From that day on I felt that I was carrying a great weight.  I struggled to understand what was happening. Other things happened that made ​​me think, question, pray. So I proceeded to do what I have been taught to do: read and ask. I came across a book by Joanna Brooks.  While reading it, I almost always cry. The blindfold has fallen from my eyes. In my church, that I love so deeply, there is unequal treatment by sex. I discovered that I’m a feminist.

And as I walk this path, I regret many things I have done. How I sometimes I replicated the symbolic violence to my sisters and brothers. The times I forgot to be Christian before being “perfect.” I felt alone when I learned this truth, but I found other sisters (and brothers) who think as I do and share the pain of confronting this reality.

I remember when I met Joanna, after I told her what had happened to me, and cried, she asked me if I felt I could continue being active in the church. I told her I was trying. I had never understood how people could leave and let go of the gospel; it’s like closing up part of your heart. But now I understand.

I’m still on the path for answers, but my grandmother taught me to fight for what you want and believe. Currently I am part of the Mormon feminist movement in Mexico. We share the pain of outrage, the love of the Gospel of Christ and the hope that the church can be a haven for everyone, without discrimination. We also share the fear of being judged by our brothers and sisters, our leaders and our families. We fear church discipline. We go step by step, we pray to Our Parents, trusting in Their love and in the love of Christ, knowing They smile at us from wherever They are.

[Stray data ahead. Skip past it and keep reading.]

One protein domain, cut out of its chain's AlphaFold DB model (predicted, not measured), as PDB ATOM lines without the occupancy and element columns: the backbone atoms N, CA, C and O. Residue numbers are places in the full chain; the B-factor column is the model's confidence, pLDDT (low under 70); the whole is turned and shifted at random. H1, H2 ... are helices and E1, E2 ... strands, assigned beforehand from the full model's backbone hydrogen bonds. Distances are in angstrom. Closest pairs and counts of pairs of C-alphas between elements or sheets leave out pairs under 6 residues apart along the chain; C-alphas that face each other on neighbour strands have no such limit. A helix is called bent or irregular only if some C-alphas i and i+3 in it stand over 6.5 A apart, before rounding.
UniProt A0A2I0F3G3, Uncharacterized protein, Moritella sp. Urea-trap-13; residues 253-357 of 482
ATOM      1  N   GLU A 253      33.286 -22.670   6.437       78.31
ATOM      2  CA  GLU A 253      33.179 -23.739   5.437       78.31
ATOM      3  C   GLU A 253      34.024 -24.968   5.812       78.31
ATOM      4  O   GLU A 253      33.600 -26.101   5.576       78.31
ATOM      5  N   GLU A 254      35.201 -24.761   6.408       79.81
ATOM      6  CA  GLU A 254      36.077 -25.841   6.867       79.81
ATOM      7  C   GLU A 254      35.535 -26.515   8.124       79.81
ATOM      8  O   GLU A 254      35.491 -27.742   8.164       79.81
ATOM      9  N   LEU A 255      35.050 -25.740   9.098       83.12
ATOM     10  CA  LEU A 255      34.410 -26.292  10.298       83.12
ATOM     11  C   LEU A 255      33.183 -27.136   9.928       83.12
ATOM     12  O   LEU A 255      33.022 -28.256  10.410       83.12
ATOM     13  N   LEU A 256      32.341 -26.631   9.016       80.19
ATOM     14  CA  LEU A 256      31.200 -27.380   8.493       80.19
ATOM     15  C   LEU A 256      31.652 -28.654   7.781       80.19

We want to be part of the church of Christ, to find joy in His gospel. But we are not willing to endure violence toward ourselves, toward our sisters and our brothers. I believe that in fighting for our ideals, we seek to be part of an inclusive church that preaches and works love. I am concerned about those that are leaving the gospel.  It is sad that our leaders do not understand that this is about retaining members in the church, not driving them away. I want to be part of the church. I want happiness and peace.

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15 Comments

  1. Very well expressed. Thank you for sharing your thoughts here. While I wish we didn’t have to face these trials, I know that when we’ve experienced hurt it gives us the experience and empathy necessary to help others. There is meaning in our struggles for a more just world.

  2. I, too, have found that many who bristle at the term “feminist” do so because they’ve yet to encounter (or realize the reality of) violence towards themselves or other women. Hearing these stories makes us all more empathetic and charitable towards each other. Thank for this post!

    Me encantó leer esto!

    • I think you are both on to something here. While I think that I have always been feminist, I didn’t always known to call it by that name until one specific hurt.